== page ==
Digital art refers to any artistic work or practice that uses digital technology as part of the creative or presentation process. It can also refer to computational art that uses and engages with digital media.
Since the 1960s, various names have been used to describe digital art, including computer art, electronic art, multimedia art and new media art.
John Whitney developed the first computer-generated art in the early 1960s by utilizing mathematical operations to create art. In 1963, Ivan Sutherland invented the first user interactive computer-graphics interface known as Sketchpad. Between 1974 and 1977, Salvador Dalí created two big canvases of Gala Contemplating the Mediterranean Sea which at a distance of 20 meters is transformed into the portrait of Abraham Lincoln (Homage to Rothko) and prints of Lincoln in Dalivision based on a portrait of Abraham Lincoln processed on a computer by Leon Harmon published in "The Recognition of Faces". The technique is similar to what later became known as photographic mosaics.
Andy Warhol created digital art using an Amiga where the computer was publicly introduced at the Lincoln Center, New York, in July 1985. An image of Debbie Harry was captured in monochrome from a video camera and digitized into a graphics program called ProPaint. Warhol manipulated the image by adding color using flood fills.
Digital art can be purely computer-generated (such as fractals and algorithmic art) or taken from other sources, such as a scanned photograph or an image drawn using vector graphics software using a mouse or graphics tablet. Artworks are considered digital paintings when created similarly to non-digital paintings but using software on a computer platform and digitally outputting the resulting image as painted on canvas.
Amidst varied opinions on the pros and cons of digital technology on the arts, there seems to be a strong consensus within the digital art community that it has created a "vast expansion of the creative sphere", i.e., that it has greatly broadened the creative opportunities available to professional and non-professional artists alike.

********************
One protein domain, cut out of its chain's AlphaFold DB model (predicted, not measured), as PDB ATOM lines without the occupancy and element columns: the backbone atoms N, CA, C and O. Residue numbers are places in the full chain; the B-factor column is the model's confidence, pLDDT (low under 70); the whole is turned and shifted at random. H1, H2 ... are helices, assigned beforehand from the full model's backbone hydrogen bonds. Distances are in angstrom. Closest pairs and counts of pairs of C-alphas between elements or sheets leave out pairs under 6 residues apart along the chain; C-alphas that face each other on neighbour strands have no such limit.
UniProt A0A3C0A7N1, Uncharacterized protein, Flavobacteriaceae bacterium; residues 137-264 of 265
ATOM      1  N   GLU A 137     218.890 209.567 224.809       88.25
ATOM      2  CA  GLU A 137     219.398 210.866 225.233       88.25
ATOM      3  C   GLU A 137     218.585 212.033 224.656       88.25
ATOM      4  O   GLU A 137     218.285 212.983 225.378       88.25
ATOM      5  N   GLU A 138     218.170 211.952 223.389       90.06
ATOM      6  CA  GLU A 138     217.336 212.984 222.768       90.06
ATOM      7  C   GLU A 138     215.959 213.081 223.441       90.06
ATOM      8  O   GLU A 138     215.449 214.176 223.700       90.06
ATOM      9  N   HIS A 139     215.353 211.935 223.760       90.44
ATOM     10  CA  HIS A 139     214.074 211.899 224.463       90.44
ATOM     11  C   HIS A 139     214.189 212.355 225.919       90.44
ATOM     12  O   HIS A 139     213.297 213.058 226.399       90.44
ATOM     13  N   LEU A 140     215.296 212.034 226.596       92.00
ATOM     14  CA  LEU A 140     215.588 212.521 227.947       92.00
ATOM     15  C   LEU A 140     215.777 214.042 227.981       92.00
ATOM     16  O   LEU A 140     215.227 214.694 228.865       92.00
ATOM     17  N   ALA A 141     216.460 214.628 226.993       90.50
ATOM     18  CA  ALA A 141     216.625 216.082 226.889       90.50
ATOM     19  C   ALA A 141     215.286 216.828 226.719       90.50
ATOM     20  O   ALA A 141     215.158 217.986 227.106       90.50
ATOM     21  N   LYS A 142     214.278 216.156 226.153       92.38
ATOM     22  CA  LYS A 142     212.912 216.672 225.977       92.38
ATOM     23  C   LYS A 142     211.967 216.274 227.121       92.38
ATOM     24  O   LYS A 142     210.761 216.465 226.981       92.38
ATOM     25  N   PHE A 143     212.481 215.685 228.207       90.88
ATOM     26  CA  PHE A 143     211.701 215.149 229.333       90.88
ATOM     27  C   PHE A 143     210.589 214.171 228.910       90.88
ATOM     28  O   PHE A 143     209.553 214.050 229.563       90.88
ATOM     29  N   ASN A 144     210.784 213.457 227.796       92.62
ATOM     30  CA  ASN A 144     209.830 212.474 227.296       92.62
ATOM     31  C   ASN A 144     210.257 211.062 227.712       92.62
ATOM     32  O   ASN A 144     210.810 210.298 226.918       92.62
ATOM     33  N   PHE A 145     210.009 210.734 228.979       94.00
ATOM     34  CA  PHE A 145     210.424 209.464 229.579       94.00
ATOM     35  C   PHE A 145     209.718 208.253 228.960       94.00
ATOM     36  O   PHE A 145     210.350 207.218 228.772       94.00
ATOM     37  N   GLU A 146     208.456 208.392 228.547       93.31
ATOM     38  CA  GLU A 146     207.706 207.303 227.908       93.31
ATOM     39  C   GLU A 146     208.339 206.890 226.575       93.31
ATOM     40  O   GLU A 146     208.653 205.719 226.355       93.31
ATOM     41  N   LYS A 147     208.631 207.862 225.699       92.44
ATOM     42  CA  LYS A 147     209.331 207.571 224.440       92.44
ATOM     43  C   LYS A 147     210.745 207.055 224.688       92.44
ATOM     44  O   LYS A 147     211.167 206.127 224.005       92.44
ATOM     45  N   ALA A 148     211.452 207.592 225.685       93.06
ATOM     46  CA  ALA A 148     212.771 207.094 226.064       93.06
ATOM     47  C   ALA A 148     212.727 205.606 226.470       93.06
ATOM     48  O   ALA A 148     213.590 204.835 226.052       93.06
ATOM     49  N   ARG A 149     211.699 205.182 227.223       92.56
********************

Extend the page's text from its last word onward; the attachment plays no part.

See also: Computer art
Digital visual art consists of either 2D visual information displayed on an electronic visual display or information mathematically translated into 3D information viewed through perspective projection on an electronic visual display. The simplest is 2D computer graphics which reflect how you might draw using a pencil and a piece of paper. In this case, however, the image is on the computer screen, and the instrument you draw with might be a tablet stylus or a mouse. What is generated on your screen might appear to be drawn with a pencil, pen, or paintbrush. The second kind is 3D computer graphics, where the screen becomes a window into a virtual environment, where you arrange objects to be "photographed" by the computer. Typically 2D computer graphics use raster graphics as their primary means of source data representations, whereas 3D computer graphics use vector graphics in the creation of immersive virtual reality installations. A possible third paradigm is to generate art in 2D or 3D entirely through the execution of algorithms coded into computer programs. This can be considered the native art form of the computer, and an introduction to the history of which is available in an interview with computer art pioneer Frieder Nake. Fractal art, Datamoshing, algorithmic art, and real-time generative art are examples.
Main article: 3D computer graphics
3D graphics are created via the process of designing imagery from geometric shapes, polygons, or NURBS curves to create three-dimensional objects and scenes for use in various media such as film, television, print, rapid prototyping, games/simulations, and special visual effects.
There are many software programs for doing this. The technology can enable collaboration, lending itself to sharing and augmenting by a creative effort similar to the open source movement and the creative commons in which users can collaborate on a project to create art.
Pop surrealist artist Ray Caesar works in Maya (a 3D modeling software used for digital animation), using it to create his figures as well as the virtual realms in which they exist.
Main article: Computer-generated imagery
See also: Computer animation
Computer-generated animations are animations created with a computer from digital models created by 3D artists or procedurally generated. The term is usually applied to works created entirely with a computer. Movies make heavy use of computer-generated graphics; they are called computer-generated imagery (CGI) in the film industry. In the 1990s and early 2000s, CGI advanced enough that, for the first time, it was possible to create realistic 3D computer animation, although films had been using extensive computer images since the mid-70s. A number of modern films have been noted for their heavy use of photo-realistic CGI.